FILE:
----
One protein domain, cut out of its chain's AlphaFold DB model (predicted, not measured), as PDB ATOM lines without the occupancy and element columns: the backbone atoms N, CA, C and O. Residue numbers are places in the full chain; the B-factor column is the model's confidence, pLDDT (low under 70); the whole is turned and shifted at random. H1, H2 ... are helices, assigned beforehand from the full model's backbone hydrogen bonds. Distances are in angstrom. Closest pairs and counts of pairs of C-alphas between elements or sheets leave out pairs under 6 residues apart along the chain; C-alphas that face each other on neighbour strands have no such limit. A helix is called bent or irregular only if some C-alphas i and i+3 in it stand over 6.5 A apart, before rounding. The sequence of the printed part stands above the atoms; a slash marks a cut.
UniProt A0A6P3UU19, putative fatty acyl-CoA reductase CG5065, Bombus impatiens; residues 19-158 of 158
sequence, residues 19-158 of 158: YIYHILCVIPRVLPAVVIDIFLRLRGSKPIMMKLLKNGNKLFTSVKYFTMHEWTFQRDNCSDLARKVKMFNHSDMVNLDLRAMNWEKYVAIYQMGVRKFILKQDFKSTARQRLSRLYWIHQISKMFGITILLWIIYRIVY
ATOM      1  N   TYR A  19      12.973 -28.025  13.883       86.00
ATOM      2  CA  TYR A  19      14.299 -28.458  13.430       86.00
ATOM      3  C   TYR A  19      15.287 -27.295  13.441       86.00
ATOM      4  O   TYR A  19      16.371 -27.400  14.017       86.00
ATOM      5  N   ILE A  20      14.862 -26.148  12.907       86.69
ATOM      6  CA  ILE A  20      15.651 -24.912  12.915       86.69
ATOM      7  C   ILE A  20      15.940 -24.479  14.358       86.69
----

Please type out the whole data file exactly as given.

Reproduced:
One protein domain, cut out of its chain's AlphaFold DB model (predicted, not measured), as PDB ATOM lines without the occupancy and element columns: the backbone atoms N, CA, C and O. Residue numbers are places in the full chain; the B-factor column is the model's confidence, pLDDT (low under 70); the whole is turned and shifted at random. H1, H2 ... are helices, assigned beforehand from the full model's backbone hydrogen bonds. Distances are in angstrom. Closest pairs and counts of pairs of C-alphas between elements or sheets leave out pairs under 6 residues apart along the chain; C-alphas that face each other on neighbour strands have no such limit. A helix is called bent or irregular only if some C-alphas i and i+3 in it stand over 6.5 A apart, before rounding. The sequence of the printed part stands above the atoms; a slash marks a cut.
UniProt A0A6P3UU19, putative fatty acyl-CoA reductase CG5065, Bombus impatiens; residues 19-158 of 158
sequence, residues 19-158 of 158: YIYHILCVIPRVLPAVVIDIFLRLRGSKPIMMKLLKNGNKLFTSVKYFTMHEWTFQRDNCSDLARKVKMFNHSDMVNLDLRAMNWEKYVAIYQMGVRKFILKQDFKSTARQRLSRLYWIHQISKMFGITILLWIIYRIVY
ATOM      1  N   TYR A  19      12.973 -28.025  13.883       86.00
ATOM      2  CA  TYR A  19      14.299 -28.458  13.430       86.00
ATOM      3  C   TYR A  19      15.287 -27.295  13.441       86.00
ATOM      4  O   TYR A  19      16.371 -27.400  14.017       86.00
ATOM      5  N   ILE A  20      14.862 -26.148  12.907       86.69
ATOM      6  CA  ILE A  20      15.651 -24.912  12.915       86.69
ATOM      7  C   ILE A  20      15.940 -24.479  14.358       86.69